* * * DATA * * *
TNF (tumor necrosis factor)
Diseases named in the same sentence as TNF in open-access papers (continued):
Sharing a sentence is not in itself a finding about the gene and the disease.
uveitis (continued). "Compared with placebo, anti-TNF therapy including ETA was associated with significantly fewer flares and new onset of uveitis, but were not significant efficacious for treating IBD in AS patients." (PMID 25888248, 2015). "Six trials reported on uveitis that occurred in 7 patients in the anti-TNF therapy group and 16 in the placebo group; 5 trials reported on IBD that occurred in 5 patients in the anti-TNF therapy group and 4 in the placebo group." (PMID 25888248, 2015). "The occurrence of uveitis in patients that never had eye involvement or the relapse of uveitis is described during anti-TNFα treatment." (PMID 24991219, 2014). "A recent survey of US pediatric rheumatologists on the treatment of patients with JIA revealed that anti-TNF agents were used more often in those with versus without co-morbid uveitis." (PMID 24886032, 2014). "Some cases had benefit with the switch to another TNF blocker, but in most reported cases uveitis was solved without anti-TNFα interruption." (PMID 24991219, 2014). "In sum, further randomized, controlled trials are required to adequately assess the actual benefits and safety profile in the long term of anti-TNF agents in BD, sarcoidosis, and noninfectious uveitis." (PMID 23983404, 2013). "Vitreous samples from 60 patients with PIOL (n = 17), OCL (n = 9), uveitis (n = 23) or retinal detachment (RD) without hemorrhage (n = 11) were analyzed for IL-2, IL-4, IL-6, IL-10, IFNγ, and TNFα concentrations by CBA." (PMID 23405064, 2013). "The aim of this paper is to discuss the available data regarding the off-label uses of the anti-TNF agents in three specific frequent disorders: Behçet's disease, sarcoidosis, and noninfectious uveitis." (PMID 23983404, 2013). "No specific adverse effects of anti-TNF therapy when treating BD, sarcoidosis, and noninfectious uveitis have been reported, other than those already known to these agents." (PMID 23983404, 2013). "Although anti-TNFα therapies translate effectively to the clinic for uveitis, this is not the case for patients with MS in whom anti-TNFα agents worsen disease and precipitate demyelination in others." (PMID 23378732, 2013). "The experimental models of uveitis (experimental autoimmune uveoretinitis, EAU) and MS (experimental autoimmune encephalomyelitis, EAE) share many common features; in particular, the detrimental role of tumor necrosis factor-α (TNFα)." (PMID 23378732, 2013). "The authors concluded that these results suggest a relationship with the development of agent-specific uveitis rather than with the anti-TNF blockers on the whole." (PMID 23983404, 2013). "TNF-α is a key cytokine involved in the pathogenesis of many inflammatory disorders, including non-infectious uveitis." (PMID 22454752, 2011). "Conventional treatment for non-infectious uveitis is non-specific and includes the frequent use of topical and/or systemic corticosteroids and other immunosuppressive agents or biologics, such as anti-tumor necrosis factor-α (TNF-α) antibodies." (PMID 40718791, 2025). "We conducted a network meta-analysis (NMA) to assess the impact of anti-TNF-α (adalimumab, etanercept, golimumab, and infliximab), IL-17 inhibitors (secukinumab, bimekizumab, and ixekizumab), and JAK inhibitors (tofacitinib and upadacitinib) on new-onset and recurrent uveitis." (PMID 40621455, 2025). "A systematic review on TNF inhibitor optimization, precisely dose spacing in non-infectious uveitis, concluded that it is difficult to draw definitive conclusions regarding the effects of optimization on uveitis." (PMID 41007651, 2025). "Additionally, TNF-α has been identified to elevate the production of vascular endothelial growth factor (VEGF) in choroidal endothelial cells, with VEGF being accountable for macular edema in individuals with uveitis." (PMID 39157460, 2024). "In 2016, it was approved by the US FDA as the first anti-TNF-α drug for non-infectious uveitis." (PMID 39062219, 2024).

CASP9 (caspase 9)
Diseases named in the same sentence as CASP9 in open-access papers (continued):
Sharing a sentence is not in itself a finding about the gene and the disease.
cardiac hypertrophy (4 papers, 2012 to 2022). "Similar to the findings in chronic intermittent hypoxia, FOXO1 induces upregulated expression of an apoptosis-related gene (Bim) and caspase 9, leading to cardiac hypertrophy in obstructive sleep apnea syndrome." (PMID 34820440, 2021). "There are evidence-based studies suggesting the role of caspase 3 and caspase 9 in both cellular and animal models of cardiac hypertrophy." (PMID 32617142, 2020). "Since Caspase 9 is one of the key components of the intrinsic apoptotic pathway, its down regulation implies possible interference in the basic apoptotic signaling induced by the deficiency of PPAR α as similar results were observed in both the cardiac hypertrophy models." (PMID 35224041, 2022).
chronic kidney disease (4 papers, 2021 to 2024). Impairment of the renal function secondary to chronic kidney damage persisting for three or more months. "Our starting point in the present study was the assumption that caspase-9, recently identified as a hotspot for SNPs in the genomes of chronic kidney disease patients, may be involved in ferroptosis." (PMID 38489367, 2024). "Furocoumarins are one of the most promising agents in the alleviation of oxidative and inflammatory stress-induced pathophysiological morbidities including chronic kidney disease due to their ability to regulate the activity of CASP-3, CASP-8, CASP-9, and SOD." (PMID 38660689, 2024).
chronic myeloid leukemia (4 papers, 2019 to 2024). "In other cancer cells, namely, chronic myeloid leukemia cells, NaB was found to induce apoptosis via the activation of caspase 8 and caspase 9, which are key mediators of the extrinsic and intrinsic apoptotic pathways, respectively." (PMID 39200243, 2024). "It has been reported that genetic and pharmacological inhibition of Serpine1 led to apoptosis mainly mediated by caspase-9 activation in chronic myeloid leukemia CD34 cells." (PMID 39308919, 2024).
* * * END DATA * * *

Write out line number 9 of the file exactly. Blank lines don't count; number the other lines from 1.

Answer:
chronic kidney disease (4 papers, 2021 to 2024). Impairment of the renal function secondary to chronic kidney damage persisting for three or more months. "Our starting point in the present study was the assumption that caspase-9, recently identified as a hotspot for SNPs in the genomes of chronic kidney disease patients, may be involved in ferroptosis." (PMID 38489367, 2024). "Furocoumarins are one of the most promising agents in the alleviation of oxidative and inflammatory stress-induced pathophysiological morbidities including chronic kidney disease due to their ability to regulate the activity of CASP-3, CASP-8, CASP-9, and SOD." (PMID 38660689, 2024).